MILWAUKEE, U.S. -- A ceremony held in this Midwestern city on Monday marked the formal start of operations of a consolidated subsidiary of Komatsu after the Japanese company acquired a major U.S. mining equipment maker in April.
The plan is to have Komatsu Mining, formerly known as Joy Global, play a complementary role with its parent in a bid to reduce the group's reliance on Chinese customers and construction equipment sales.
The move comes after Komatsu was called out by U.S. President Donald Trump during his election campaign as a symbol of what he saw as a trade problem between Japan and the U.S.
Komatsu made the decision to acquire a major U.S. company and dive headfirst into that market, where it faces pressure from Trump to hire more people locally.
During Monday's ceremony at the Komatsu Mining headquarters, which was attended by Wisconsin Gov. Scott Walker, Komatsu President Tetsuji Ohashi spoke in English to the over 700 employees and asked them to adapt to the company's way of doing business.
"The Japanese word you will come to know and understand well in our journey is dantotsu, which means 'unrivaled,'" Ohashi said. "It is our goal to become indispensable to our customers."
Komatsu announced last July the plan to acquire Joy Global for about $2.9 billion. After the acquisition was finalized on April 5, Komatsu moved quickly to integrate the company into its operations. It appointed Jeffrey Dawes, the then-head of Komatsu's Chile operation, as the new subsidiary's CEO and announced the Komatsu Mining name.
Investors have regarded Komatsu's stock as susceptible to Trump's rhetoric after the then-presidential candidate asserted a cheaper yen made it difficult for U.S. construction equipment leader Caterpillar to compete with Komatsu.
At the time, Ohashi jokingly said in response, "I'm grateful that it gave us better name recognition." Yet he did go ahead and bolster U.S. operations by acquiring Joy Global. After Trump became president and pledged a $1 trillion infrastructure investment plan, investors started to see an even stronger association between Komatsu shares and Trump.
Ohashi told The Nikkei on Monday that the marriage between the two companies was "perfectly complementary." Joy Global's product portfolio includes items not in the Komatsu catalog, such as ultralarge wheel loaders and underground mining equipment. With combined sales of over $700 billion and a comprehensive product range, Komatsu now rivals Caterpillar.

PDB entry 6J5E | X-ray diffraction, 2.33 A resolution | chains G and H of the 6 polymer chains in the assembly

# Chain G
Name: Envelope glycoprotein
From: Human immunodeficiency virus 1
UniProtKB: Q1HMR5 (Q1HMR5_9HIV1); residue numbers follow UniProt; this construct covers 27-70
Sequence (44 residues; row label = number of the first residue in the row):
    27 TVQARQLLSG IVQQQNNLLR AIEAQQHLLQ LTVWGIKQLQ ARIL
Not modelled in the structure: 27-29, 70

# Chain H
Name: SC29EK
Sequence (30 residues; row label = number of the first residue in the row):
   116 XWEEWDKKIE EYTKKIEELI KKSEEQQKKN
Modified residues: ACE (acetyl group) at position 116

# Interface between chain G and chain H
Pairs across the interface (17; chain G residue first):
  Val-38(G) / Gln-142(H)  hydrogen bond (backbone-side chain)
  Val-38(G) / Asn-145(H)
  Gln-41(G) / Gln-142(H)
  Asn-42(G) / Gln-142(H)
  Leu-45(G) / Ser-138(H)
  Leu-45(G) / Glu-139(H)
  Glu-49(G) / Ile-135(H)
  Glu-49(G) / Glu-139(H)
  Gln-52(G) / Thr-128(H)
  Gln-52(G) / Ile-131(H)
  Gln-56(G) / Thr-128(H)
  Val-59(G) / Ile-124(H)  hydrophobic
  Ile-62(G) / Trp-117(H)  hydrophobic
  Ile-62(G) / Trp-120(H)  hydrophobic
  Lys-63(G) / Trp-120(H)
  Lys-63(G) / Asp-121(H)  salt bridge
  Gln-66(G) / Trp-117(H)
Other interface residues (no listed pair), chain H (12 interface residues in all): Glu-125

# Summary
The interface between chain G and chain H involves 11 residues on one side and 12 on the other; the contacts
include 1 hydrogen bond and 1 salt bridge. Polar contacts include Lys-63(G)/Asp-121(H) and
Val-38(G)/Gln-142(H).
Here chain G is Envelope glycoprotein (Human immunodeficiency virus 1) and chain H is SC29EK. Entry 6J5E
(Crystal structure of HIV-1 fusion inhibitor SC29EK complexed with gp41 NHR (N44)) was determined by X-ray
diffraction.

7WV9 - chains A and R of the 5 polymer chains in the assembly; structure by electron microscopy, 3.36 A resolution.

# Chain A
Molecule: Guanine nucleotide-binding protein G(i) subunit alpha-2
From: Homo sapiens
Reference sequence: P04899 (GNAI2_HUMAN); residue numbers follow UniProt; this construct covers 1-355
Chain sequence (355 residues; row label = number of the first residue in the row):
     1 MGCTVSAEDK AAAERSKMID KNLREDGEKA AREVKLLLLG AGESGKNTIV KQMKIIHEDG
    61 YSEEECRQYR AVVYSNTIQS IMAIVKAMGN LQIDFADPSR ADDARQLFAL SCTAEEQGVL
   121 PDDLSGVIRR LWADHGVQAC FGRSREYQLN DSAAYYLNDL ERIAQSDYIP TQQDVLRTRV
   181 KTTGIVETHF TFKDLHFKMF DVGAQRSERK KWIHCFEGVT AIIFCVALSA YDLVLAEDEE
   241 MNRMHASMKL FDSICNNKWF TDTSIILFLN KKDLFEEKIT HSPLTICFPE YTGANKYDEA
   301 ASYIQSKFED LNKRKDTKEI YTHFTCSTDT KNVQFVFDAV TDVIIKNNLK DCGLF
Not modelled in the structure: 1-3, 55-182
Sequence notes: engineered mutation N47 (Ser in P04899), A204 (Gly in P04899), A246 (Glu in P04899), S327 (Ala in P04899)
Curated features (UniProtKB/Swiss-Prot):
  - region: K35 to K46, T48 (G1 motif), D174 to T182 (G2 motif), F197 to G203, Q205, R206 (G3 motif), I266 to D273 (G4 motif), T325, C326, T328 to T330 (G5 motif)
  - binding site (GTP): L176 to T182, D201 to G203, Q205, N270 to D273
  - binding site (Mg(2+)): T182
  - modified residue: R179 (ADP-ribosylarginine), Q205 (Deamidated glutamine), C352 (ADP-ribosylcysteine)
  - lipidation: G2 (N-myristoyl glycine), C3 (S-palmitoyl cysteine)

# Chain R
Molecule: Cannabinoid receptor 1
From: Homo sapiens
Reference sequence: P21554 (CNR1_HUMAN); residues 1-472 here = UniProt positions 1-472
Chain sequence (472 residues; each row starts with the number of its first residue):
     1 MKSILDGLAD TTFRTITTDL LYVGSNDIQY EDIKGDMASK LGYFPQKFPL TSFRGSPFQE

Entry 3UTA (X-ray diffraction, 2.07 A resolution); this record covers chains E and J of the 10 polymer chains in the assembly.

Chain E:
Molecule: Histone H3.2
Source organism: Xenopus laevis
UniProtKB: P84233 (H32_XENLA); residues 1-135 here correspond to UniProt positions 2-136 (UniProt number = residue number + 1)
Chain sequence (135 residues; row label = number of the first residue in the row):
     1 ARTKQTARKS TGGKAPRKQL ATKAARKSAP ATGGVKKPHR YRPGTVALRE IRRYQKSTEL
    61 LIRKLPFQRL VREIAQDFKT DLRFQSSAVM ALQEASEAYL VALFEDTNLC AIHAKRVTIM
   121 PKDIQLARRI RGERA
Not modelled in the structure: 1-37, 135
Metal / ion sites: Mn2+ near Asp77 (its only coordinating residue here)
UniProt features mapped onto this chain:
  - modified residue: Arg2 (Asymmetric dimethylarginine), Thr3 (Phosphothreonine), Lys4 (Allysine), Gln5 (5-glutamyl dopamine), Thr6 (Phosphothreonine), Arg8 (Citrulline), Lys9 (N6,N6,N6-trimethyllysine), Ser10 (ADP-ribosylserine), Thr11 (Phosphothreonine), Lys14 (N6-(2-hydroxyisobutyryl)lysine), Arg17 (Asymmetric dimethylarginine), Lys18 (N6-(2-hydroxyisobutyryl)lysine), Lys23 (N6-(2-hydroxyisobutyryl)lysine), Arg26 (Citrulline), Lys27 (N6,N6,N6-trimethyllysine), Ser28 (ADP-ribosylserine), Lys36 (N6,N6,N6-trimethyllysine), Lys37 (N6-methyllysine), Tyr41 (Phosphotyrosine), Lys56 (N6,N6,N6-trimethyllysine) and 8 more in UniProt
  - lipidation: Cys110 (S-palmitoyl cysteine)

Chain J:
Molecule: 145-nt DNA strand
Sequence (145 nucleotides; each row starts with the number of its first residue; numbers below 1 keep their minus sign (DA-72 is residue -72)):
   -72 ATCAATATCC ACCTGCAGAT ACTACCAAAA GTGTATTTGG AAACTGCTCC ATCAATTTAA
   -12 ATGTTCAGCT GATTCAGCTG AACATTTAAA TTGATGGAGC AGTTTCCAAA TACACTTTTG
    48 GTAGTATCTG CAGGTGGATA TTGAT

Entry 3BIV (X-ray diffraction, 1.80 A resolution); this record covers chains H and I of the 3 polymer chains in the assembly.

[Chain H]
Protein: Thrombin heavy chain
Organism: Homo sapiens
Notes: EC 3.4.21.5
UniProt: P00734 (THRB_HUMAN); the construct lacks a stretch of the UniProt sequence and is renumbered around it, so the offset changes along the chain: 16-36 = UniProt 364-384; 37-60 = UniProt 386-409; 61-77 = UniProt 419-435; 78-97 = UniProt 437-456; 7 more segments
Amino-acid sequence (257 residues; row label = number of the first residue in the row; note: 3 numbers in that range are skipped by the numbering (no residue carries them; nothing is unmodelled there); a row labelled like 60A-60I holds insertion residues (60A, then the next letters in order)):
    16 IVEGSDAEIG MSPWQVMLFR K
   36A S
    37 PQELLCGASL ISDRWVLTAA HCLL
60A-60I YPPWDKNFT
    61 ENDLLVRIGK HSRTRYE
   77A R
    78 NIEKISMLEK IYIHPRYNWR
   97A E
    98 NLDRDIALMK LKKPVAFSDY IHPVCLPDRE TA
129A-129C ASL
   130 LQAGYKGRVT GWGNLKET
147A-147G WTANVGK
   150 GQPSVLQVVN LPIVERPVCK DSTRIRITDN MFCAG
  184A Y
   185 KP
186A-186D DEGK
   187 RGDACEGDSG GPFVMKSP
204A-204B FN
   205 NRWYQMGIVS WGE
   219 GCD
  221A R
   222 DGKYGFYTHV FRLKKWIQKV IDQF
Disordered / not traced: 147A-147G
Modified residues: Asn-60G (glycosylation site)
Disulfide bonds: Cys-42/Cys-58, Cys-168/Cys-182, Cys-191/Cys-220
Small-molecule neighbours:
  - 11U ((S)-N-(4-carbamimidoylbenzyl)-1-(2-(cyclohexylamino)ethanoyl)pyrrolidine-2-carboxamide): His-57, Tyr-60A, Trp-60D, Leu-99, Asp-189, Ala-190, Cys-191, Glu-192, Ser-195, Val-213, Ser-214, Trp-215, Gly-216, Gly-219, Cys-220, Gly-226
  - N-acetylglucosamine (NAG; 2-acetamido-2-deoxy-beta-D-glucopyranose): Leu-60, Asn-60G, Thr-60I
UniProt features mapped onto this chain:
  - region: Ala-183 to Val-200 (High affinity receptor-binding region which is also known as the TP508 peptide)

After the global financial crisis seriously dented its earnings in 2008, Komatsu achieved a V-shaped recovery by capturing growing Chinese demand for construction equipment. However, reliance on China's growth backfired after the country entered a period of slower growth and fiscal tightening. Komatsu now aims to boost sales of mining equipment, which remains less than 30% of its total sales, to further rectify the balance.
But the Joy Global acquisition has some issues, not the least of which is how the parent can eliminate redundant operations between the two companies -- and maintain payrolls under the ever-watchful eye of Trump.
Joy Global was in need of rehabilitation even before joining Komatsu. The company's balance sheet was in tatters, suffering operating losses in its last two fiscal years. Komatsu admits there is room to make the company leaner.
Local employees are nervous about potential layoffs, but Monday's ceremony had its upbeat moments. The crowd cheered loudly, for example, when Dawes announced: "These kinds of mergers always produce some anxiety and concern going forward, but we didn't buy this company to close it up. We couldn't be more pleased to commit to keeping the headquarters of Komatsu Mining right here in Milwaukee."
The remark was also welcomed by Wisconsin Gov. Walker, who said, "The company's decision to expand here is more proof Wisconsin is working."